Friday, March 27, 2015
The Living Years
Next Tuesday will be the sixth anniversary of Mom's passing and in nineteen days, we will mark the seventh anniversary of Dad's death I guess you have to lose a mother or father to realize how much you love them. The following is from August 6, 2006.
To watch and listen to The Living Years, please copy and paste the link below!
I'm in St. Louis. Yesterday, I flew here to be part of a surprise celebration for my mother and father. Their congregation, the Lafayette church of Christ, hosted a banquet in appreciation for my parents' labor in the kingdom of heaven. The brainchild of Don and Jeanette Gartner, the event was an outpouring of love. My brother Scott, his son, Nathan, and I represented our family in the festivities. The meal was catered, the teens of the church served, and eighty brothers and sisters in Christ turned out to bless my folks. Dad was completely surprised. Even though the planning had been progressing for months, the church managed to keep it a secret. Scott, who coincidentally was already in town, maneuvered Mom and Dad to the church building for the party. The auditorium was transformed into a hall befitting a gala. There was a video presentation, featuring members of the congregation putting into words how much they love Roger and Nelda. Four speakers, including Scott and me, spoke ten minute tributes, sharing anecdotes to emphasize the impact of these two lives. An open mike, scrapbooks of remembrances, and letters from around the country completed the party. The whole night was perfect. Dad soaked in the love and kept commenting of how unworthy he felt. Mom smiled as friends she no longer recognizes hugged her and told her of their abiding affection. As a son, I was humbled and as a Christian and human being, I was reminded of our innate desire to be connected.
In 1995, an English musician named Mike Rutherford penned a song, delving into his life-long battle with his dad over the things fathers and sons fight about. The lyrics convey a son trying to make peace but never completing the armistice. Suddenly, it was too late. He references his father's death and sentiments left unspoken. Recorded by Mike and the Mechanics, Rutherford concludes his epitaph with these words:
I wasn't there that morning
When my father passed away.
I didn't get to tell him
All the things I had to say.
I think I caught his spirit later that same year.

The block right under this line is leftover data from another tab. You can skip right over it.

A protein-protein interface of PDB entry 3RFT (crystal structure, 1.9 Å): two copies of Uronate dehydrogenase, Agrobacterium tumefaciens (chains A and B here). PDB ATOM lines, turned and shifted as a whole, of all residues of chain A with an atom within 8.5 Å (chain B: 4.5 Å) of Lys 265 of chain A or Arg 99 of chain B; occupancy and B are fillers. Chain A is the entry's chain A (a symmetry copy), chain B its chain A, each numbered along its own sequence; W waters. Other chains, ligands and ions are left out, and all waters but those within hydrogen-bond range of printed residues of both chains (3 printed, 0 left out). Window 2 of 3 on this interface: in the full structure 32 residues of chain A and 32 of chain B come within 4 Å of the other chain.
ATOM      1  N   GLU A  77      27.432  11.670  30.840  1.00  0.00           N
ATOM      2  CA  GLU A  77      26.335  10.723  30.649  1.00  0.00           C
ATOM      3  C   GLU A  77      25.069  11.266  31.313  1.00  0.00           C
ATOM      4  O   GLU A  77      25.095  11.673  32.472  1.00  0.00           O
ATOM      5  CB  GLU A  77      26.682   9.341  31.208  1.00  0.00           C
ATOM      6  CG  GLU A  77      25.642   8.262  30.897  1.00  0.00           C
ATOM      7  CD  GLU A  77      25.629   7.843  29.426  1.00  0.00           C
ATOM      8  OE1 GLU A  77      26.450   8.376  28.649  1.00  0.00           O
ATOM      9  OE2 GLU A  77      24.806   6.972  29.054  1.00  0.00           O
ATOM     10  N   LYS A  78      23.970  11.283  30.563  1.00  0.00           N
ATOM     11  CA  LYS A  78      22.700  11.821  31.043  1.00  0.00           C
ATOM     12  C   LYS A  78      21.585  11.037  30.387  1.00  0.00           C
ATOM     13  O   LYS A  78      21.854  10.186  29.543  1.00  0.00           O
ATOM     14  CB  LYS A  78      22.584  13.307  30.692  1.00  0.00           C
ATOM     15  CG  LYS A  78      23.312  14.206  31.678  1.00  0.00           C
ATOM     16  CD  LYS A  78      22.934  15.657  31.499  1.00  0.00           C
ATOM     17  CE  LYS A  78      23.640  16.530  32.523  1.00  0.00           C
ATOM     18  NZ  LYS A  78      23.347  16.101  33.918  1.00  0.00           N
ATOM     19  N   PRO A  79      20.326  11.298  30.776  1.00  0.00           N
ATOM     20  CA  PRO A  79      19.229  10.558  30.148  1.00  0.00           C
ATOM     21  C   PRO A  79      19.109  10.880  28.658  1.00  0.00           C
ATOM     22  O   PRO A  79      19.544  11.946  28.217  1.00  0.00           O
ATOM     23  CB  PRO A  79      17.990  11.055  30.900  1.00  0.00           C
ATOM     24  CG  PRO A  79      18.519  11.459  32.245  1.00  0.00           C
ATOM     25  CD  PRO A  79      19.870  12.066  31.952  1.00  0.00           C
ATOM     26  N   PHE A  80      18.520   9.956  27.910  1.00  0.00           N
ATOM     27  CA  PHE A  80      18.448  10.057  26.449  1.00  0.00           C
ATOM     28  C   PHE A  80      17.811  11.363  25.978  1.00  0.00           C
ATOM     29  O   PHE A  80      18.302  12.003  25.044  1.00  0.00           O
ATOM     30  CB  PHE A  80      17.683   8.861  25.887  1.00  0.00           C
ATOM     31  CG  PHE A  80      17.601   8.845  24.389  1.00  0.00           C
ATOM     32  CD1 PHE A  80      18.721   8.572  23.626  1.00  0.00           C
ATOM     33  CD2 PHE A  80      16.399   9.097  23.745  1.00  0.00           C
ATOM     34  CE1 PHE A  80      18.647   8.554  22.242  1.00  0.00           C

I'm sure I heard his echo in my baby's new born tears.
I just wished I would have told him in the living years.
That's what I learned last night. There will come a time when it's too late to tell the people we love we love them. My problem is not with my folks- I tell them I love them everyday. The issue is with the rest of humanity. We put things off until all the tomorrows have run their course. I am so proud of my parents' church. They continually show their dedication to the Lord through their dedication to his creatures. Dad has some tough decisions to make in the future concerning his care for Mom. Her Alzheimer's is marching on at an unrelenting pace. But he is not alone as he tries to fulfill his marital vows. From those older than Mom to those in their teens, this congregation has made itself available with prayers, encouragement, and a physical presence in moments when Dad needs a little relief. In June when I visited, Dad acquired tickets to the Missouri History Museum for a Benjamin Franklin exhibit, necessitating someone sitting with Mom. A sixteen year old young lady from their church, Caleigh, spent the afternoon with Mom. When Dad and I returned, we found Caleigh had been reading to my mother. The material: Clifford, The Big Red Dog, a classic children's tale. Mom absolutely loved it; it's possible she has read the same book to her grand kids. But probably what thrilled her most was the undivided attention from a wonderful Christian girl like Caleigh. My belief is that a person's diminished mental capacities do not diminish their ability to respond to love and kindness. Caleigh received that gift of love and kindness from her parents and is passing it on to my parents. And she, like the rest of her church, is doing it at the time when it matters most....the living years.
Applicable quote of the day:
"Age does not protect you from love. But love, to some extent, protects you from age."
E-mail me at firstname.lastname@example.org
Posted by Steve Hawley at 7:56 PM